2IntroductionBack injuries are some of the most common and costly injuries in the work placeAn estimated 80% of Americans will suffer a back injury at some time in their lifeLow back pain most commonly occurs in people aged 30 to 50 years oldBack injuries cause loss of work and cost billions of dollars per year
3Back Injuries are Caused by: Improper LiftingFaulty postureOveruse of certain muscles and jointsStress and fatiguePoor general health, lack of physical fitness, loss of supplenessTrauma
4Lifting and CarryingBefore lifting and carrying a heavy object, take a few moments to assess the situation. How far will you have to carry the load?Is the way clear of clutter, cords, slippery areas, overhangs, stairs, curbs, or uneven surfaces?Will there be doors that are closed? Ask someone to hold a door open or place a wedge under the door to hold it open.Once you get the load up, will you be able to see over the load, or will the load block your view?Can the load be disassembled, carried in pieces, then reassembled?
5Warm-up ExercisesPrior to lifting, you should warm up your muscles with a couple of stretches – like hamstring stretch…
6Test Weight of Load Test the weight by lifting a corner of the object. If it is too heavy or if the object is an odd shape, STOP!
7Ask for HelpIf an item is too heavy or awkward to carry, request assistance from a co-worker
8Awkward LoadsIt is better to drop a heavy or awkward load rather than risk an injury by jerking or moving incorrectly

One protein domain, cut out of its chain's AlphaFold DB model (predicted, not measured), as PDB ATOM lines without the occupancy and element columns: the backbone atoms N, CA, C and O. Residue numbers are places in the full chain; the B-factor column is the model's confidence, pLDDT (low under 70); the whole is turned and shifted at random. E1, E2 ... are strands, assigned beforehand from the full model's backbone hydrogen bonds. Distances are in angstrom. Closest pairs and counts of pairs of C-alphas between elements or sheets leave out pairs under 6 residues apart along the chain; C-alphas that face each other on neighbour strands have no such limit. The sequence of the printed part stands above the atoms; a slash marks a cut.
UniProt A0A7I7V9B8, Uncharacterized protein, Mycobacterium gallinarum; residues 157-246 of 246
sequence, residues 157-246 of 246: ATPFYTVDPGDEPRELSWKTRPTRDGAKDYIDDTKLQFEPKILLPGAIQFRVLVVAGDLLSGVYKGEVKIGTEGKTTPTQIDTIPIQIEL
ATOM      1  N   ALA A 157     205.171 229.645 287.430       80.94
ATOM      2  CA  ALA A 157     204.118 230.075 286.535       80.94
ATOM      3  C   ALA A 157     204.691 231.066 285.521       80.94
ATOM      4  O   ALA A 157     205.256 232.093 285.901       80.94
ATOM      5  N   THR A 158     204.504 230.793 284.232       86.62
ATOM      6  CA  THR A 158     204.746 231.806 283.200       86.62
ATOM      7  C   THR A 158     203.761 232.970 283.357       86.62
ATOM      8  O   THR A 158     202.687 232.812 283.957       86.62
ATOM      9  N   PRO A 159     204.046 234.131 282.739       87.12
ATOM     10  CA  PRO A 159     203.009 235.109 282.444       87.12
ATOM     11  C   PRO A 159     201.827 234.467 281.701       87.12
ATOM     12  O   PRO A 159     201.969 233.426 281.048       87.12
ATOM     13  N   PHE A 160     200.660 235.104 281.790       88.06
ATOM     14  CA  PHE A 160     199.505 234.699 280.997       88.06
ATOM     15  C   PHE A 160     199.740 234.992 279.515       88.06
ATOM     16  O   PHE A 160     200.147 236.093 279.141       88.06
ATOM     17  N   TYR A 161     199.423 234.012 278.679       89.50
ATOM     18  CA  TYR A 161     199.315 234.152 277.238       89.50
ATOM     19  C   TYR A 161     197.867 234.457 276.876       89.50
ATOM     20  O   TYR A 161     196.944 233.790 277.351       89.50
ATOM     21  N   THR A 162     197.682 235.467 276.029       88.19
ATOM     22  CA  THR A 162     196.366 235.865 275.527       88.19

9Push -- Don’t PullPush instead of pull heavy objects whenever possible(This puts less strain on the back)
10Lower back in arched position Keep the lower back in its normal, “arched” position while lifting (With back arched, forces are more evenly distributed on the support structures)
11LiftingBring the load as close to the body as possible and no more than waist high. (The closer to your spine, the less force it exerts on your back.)
12Lifting Bend at the knees or hips, not at the waist. Point your toes out
13LiftingKeep the head and shoulders up as the lifting motion begins (This helps to keep the arch in the lower back)
14Lifting Tighten the stomach muscles as the lift begins Keep your weight centered over your feet.
15LiftingLift with the legs and stand up slowly, moving in a smooth, even motion
16LiftingUse the strength of the legs to straighten the knees and hips as the lift is completed (This decreases the lower back stress)
17LiftingTuck your arms and elbows into your side and your chin into your neck.
18Lifting and CarryingUse a wide, balanced stance with one foot ahead of the otherA solid base of support reduces the likelihood of slipping and jerking movements
19Steps to Prevent Back Injuries Avoid twisting motion as you move objects
20Steps to Prevent Back Injuries: Do not reach for things above your head or out of reachHeavy items should be kept between 30-50” from floor to eliminate need for reaching
21Steps to Prevent Back Injuries When stacking items, keep stack below shoulders and above the knees
22Lifting and CarryingBreak a large load into several smaller ones, whenever possible
23Carrying Take small steps Move the feet (pivot) if a direction change is necessary. (This eliminates the need to twist at the waist, thus reducing the stress on the supporting structures of the back)
24CarryingTurn correctly -- slow and easy. Lead with foot pointing in direction you want to goNever try to change grips while carrying heavy load. (If load is slipping, set it down and get a better grip)